31 May, 2016

What Elements are Implied in the Idea of an “Offer”?

Herman Hoeksema (1886-1965)

[Source: A Power of God Unto Salvation Or Grace Not An Offer, (RFPA, 1932), pp. 1-3]

What, if we do not play with words, is the idea of an offer? What are the various elements implied in that term?

In the first place, there is certainly implied the earnest and sincere desire, on the part of him who offers, to bestow something upon a certain person or persons. If there is an offer of grace on God’s part to all men, then this implies, if it means anything at all, that there is in God the earnest will and desire to bestow grace on all men. If this is not the case, if the defenders of this doctrine deny this, then the offer is simply not sincere and honourable. But the defenders of this theory even emphasize this point when they add that this offer is well-meant.

In the second place, the concept offer also includes, if it is to mean anything, that he who makes the offer actually possesses that which he offers, that it is available, so that in case the offer is accepted, it can also be granted. Anyone who offers something which he does not possess is branded a dishonourable bluff among men. If therefore the general offer of grace and salvation is to mean anything, if one does not play with words when he uses that term, then there must be grace and salvation for all men.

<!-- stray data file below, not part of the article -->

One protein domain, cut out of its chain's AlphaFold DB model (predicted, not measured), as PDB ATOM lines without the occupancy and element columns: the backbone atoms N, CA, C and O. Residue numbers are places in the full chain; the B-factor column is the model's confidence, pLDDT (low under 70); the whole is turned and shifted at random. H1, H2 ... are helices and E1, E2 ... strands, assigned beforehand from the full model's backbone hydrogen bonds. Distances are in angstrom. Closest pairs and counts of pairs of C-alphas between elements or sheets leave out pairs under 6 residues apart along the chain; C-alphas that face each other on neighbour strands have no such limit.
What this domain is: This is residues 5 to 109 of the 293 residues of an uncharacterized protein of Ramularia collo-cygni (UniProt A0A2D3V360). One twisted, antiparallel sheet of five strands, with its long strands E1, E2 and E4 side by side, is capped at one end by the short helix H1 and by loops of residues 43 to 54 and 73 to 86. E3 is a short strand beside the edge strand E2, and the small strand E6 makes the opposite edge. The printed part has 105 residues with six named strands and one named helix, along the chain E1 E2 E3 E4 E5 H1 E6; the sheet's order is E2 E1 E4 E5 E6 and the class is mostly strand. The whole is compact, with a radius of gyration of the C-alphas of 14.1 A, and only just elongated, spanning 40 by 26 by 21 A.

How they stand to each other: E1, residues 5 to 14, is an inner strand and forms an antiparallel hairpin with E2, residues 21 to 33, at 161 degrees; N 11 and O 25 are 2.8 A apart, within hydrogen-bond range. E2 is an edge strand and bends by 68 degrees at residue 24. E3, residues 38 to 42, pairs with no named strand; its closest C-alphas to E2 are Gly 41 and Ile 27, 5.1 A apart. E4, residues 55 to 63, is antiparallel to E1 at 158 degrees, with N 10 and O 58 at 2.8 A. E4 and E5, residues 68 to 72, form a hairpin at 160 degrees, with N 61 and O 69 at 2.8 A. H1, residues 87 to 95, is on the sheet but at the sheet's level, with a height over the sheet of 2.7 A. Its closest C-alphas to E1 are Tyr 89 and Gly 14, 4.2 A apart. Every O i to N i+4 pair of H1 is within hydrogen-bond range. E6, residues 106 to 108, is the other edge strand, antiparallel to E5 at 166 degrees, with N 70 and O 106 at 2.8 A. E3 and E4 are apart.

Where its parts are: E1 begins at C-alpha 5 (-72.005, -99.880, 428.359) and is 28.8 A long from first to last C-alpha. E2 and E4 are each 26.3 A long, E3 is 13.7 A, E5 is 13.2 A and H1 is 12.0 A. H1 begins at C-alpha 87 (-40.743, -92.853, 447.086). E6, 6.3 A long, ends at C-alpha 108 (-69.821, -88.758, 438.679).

In the third place, there is implied in an offer the idea that that which is offered is recommended to another. He who offers manifests his earnest desire that that which is offered shall be accepted; and for that reason he highly commends it. With a view to our subject, this implies that God manifests the earnest desire that all men shall be saved—everyone, head for head and soul for soul. For in the presentation of such a general offer it is precisely emphasized that this well-meant offer exactly does not pertain only to the elect, but to all men who come under the preaching of the gospel. And not carefully, the doctrine is not that the gospel must be preached to all men by the preacher, but that God Himself offers His grace to all men and thereby manifests the earnest desire that it shall be accepted by all.

In the fourth place, the idea of such a general and well-meant offer of grace and salvation implies that the one who offers either makes the offer unconditionally or upon a condition of which he knows that those to whom the offer comes are able to fulfil it. If I set a delicious meal before someone who is bound hand and foot, offer that meal to him and express my earnest desire that he may do justice to that meal, then I mock him. Applied to our subject, the well-meant offer of grace and salvation implies that God knows that all men can accept it. Unless you are playing with words, you shall have to concede this.

Everyone will have to concede that all these elements are implied in the idea of an offer.